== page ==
“Impudent lesser creatures,” The voice of the hawk boomed across the clearing, it spread its enormous wings and swooped down to the ground, standing far taller than a man and looking enormous, even on the ground. “Give me reason I should not skin you alive.”

Cat saw the sword-like talons of the great hawk, easily big enough to eviscerate a horse, let alone a human. It was clearly no idle threat.

“Oh, great spirit,” Noemi bowed her head lower and Gisela did the same. “We did not seek to offend or to intrude. Let us pass by, and we will speak nothing of this place or this encounter.”

The hawk regarded them, staring down its long sharp beak at them before bending closer.

“I smell the hunt on you,” The hawk said. “I will spare your lives only because the jaws of another predator seek you.”

The hawk stood up tall again. “I will tell the great Jaguar of your presence here, and then perhaps I shall be rewarded.”

Once more the hawk spread its wings as the eyes of Noemi and Gisela went wide with fear.

“Run fast little mortals, your flight continues.”

With a great flap of its wings, kicking up dust and fern leaves the hawk took to the skies and Noemi was instantly on her feet.

“Dammit!” Noemi kicked at the closest fern, uprooting it entirely. “Just once! Just once, can’t we get a goddamn break?!”

“Noemi…” Gisela said quietly. “We need to start running…”

Noemi let out a long groan. “I know Gisela just…ugh five goddamn minutes!”

“Once we get far enough…” Gisela said, her voice still meek. “Far enough to be out of its influence…”

“Is there anywhere far enough!?” Noemi shouted, Gisela visibly shrinking. “You heard Tess on that temple! Where can we run? Where is there she won’t hunt us!?”

“I umm…err…” Gisela was visibly shaking, withering under Noemi’s anger. “What if we…left the continent?”

“Eh?” Noemi’s anger had begun to simmer as she calmed down.

“Take a boat,” Gisela said more hurriedly. “Sail somewhere far away. To America, or Argentina, or even Europe! Somewhere not even Tess can reach us…”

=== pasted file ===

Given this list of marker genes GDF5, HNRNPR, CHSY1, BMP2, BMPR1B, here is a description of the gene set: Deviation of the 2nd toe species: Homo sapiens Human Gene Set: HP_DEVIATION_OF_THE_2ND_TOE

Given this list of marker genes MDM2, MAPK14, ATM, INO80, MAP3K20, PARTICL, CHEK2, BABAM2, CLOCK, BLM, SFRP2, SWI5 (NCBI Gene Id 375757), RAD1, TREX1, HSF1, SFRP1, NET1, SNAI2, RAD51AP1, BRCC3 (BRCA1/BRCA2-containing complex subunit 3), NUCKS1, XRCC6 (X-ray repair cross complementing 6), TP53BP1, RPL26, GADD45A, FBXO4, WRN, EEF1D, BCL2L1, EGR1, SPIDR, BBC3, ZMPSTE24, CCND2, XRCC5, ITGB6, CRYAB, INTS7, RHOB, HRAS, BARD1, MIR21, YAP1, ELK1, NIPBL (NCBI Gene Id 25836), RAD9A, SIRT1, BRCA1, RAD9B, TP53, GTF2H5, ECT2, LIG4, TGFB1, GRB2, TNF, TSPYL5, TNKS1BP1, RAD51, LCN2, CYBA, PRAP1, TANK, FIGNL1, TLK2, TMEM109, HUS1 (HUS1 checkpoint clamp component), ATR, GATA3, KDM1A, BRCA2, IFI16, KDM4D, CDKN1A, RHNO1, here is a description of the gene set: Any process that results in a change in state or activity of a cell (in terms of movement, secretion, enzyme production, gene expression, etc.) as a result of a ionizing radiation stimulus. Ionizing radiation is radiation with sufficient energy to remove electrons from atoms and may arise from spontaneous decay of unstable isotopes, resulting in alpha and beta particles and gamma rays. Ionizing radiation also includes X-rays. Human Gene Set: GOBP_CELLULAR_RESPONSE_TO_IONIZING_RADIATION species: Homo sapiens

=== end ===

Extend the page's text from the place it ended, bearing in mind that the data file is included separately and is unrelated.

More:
“That’s a long way to go, Gisela…” Noemi said. “Do you think we can…”

“We need to try!” Gisela said, grabbing Noemi’s arm. “More than that, more than anything…we can’t give up now!”

Noemi hesitated for a moment before nodded, the weary smile returning to her face. “You’re right. Once we run far enough we won’t have to run anymore.”

Together the two of them set off into the jungle again as the sky turned black once more.

“So that was our plan,” The older Gisela spoke to Cat. “Reach the shore, charter a ship, and sail somewhere. Anywhere that Tezcatlipoca could not follow.”

“Is that how you got to Europe?” Cat asked. “…wait, that doesn’t explain how you met Itzpapalotl.”

“There is a little more to the story,” Gisela said. “Two more scenes yet to show you.”


The jungle appeared once more, and Cat watched as Gisela and Noemi ran through it, hurrying through the underbrush with all the speed they could manage. Behind them, the shouts of hunters as they were pursued relentlessly, both of them clearly on the ragged edge of their stamina.

Noemi paused briefly, turning as she drew her pistol from her belt and fired at the closest hunter, who fell backwards as the shot drove through his chest and Noemi took off again.

As they ran past the trunk of a massive tree, Noemi pulled Gisela behind it as they waited, quiet, as the other hunters came to their fallen companion.

“Gisela, sidekick,” Noemi’s voice was a whisper as she put her hands on Gisela’s shoulders. “We’re not going to get much farther.”

“No. Nonono…” Gisela said desperately. “Noemi we’re so close…”

Noemi pointed to the east, away from the setting sun. “That way, on the south road, is a smaller fishing village. They might be able to get you further down the coast where you can charter a bigger ship.”

“Wait…” Gisela said. “Just me? No…Noemi no…”

“I’m heading north,” Noemi said. “There’s a bigger port there, the hunters will think I’m heading there. I can lead most of them off of you.”

“Noemi…” Gisela said quietly, but she could tell arguing wouldn’t get her anywhere.

The time had come for them to part.

Gisela leaned forward and embraced Noemi, who quietly stroked her hair before kissing the top of her head.

“Keep running, Gisela,” She said. “Until you don’t need to run anymore.”

Noemi pulled away from her and rushed out from their cover, firing wildly at the hunters to draw them as she ran in the opposite direction, leading them on in pursuit until she disappeared into the foliage.

Gisela stood still for one long horrible moment before ducking low and rushing away from the tree towards the southeast. The jungle seemed to consume her as she disappeared, moving quickly and quietly, and the memory faded away.

“What could I have done,” Gisela said to Cat as the memory ended. “What other choice did I have but to do as she’d asked and run?”

“She saved your life,” Cat said.

“At the price of her own.”

“Well…do you know that or…?”

“It’s been years, Catarina,” Gisela said. “Long years, and I don’t trust that kind of hope anymore. I have my mission. Defeat the Primordials and kill Tezcatlipoca.”

“Well…” Cat tried to think of something comforting to say. “At least…at least you’ll never forget her.”

“No, I won’t.” Gisela said. “And I did as she asked. I ran. I ran across oceans and continents. But now I’m not running anymore.”



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The Cities Eternal©2017, Evan Murdoch, Ben Sousa